28 Sep What Is Athleticism?

If you have a body, you are an athlete.

That’s according to the mega-brand Nike.

Athleticism is a word you’ve probably heard a million times.

What does it mean though?

How would you define it?

What exactly is “athleticism?”

I’ve heard people say many times, “He – or she – is so athletic.”

So, I googled the term and here’s what I came up with:

“…the physical qualities that are characteristics of athletes; such as strength, fitness, and agility.”

Interesting, especially since “fitness” isn’t a true quality, but I get how it was intended here.

The problem is this definition doesn’t really tell me much about athleticism, to be honest.

Being athletic is not just being the strongest, fastest or jumping the highest.

It’s much more.


What we know is that athleticism is multi-faceted. This means it’s more than just one thing. To be athletic is to be a combination of many physical attributes that are desirable for sport. Think of an elite athlete. Who comes to mind? LeBron James, Patrick Mahomes, Tom Brady, someone else? What matters is that when you think of that athlete, what physical qualities pop in your head? Top athletes generally demonstrate physical qualities such as:

  • Strength
  • Speed
  • Power
  • Endurance
  • Agility 
  • Mobility
  • Balance
  • *Superior Movement Skills
  • *Ball handling skills – specific to their sport

The point is that athleticism is comprised of many different things, it’s not just one thing.

Just as strength and speed each have so many different attributes and qualities within them, athleticism is a “catch all” term for a lot of different things.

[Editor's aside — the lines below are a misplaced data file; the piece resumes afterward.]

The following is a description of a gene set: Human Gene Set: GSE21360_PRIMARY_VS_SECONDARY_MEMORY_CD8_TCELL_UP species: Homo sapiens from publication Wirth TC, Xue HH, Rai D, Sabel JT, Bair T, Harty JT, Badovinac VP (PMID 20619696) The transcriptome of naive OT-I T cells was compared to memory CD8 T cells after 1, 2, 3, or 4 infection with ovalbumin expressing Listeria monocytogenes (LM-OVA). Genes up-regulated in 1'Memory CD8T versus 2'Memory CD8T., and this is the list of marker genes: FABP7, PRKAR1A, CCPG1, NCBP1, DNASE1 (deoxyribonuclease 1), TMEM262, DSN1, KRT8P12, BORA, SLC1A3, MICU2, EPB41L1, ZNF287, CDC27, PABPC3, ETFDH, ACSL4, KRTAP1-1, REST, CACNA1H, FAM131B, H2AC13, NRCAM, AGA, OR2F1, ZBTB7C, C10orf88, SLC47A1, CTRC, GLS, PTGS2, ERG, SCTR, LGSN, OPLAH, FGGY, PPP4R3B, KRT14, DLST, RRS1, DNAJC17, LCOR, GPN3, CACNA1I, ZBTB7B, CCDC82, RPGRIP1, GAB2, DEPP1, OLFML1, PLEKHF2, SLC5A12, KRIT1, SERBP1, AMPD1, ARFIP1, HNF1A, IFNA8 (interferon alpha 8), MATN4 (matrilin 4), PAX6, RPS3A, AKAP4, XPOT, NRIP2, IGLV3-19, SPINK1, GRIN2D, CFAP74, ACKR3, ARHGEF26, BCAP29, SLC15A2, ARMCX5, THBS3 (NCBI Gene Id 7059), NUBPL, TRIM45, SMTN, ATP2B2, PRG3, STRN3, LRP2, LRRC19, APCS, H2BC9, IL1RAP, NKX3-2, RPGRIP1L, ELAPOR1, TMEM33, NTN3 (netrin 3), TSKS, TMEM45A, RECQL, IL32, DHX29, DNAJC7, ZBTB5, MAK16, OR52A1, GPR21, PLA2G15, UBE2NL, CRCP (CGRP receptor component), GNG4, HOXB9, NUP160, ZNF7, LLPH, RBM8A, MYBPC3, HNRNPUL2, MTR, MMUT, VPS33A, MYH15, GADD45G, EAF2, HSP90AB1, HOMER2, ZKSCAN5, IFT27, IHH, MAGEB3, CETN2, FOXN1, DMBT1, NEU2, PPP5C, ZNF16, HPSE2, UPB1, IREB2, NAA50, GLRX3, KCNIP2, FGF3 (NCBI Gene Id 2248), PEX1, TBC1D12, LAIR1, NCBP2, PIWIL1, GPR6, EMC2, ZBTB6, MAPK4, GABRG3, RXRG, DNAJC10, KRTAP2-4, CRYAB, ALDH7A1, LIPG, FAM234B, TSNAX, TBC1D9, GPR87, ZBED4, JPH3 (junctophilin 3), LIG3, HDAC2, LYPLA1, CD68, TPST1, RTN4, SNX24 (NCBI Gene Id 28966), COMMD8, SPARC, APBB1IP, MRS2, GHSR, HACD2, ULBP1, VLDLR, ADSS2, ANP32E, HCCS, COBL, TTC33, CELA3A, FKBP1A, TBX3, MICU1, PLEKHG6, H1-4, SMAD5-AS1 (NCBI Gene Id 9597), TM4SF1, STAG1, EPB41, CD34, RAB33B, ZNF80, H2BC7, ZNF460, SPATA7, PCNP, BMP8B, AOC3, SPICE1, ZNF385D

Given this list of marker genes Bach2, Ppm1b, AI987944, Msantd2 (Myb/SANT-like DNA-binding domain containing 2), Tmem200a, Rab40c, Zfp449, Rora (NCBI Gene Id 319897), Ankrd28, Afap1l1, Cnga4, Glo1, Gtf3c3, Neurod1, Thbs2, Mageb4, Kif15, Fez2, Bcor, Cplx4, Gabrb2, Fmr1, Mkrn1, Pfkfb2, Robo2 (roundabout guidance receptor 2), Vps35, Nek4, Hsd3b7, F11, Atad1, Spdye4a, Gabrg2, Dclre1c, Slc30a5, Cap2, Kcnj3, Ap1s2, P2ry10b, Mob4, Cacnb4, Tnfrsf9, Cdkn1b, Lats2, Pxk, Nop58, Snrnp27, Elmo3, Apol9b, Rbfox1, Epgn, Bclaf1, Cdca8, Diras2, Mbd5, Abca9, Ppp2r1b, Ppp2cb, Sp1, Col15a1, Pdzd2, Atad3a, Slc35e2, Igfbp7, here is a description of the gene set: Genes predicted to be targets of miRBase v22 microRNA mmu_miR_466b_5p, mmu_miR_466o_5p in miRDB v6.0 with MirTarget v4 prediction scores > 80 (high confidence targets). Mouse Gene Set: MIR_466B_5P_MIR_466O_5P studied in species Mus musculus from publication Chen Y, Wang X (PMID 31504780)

I think it’s important to come up with a new definition of athleticism, maybe something that’s easier.

Athleticism is the development and integration of many important physical qualities that are relevant to the athlete’s sport. Athleticism makes the athlete look natural at what they do.

Furthermore, such qualities are typically strength, speed, power, endurance, agility and skill of movement.

When these qualities are highly-expressed in sport, it can be said that an individual is very athletic – or demonstrates athleticism.

Athleticism is the development and integration of many important physical qualities that are relevant to the athlete’s sport. Athleticism makes the athlete look natural at what they do.

I want to explain a little more about skill of movement because this is really at the heart of athleticism. Skill of movement is having the essential movement patterns that can make the player look like a natural in what they do. It may mean great catching, passing, running through or around teammates, jumping, being super quick or anything that makes them look great with what they do in their sport.

Let’s go back to LeBron James because it’s so easy to think about what he does as an athlete and just say – “Wow!”

To me, if there’s a postcard athlete for the term athleticism – it’s LeBron.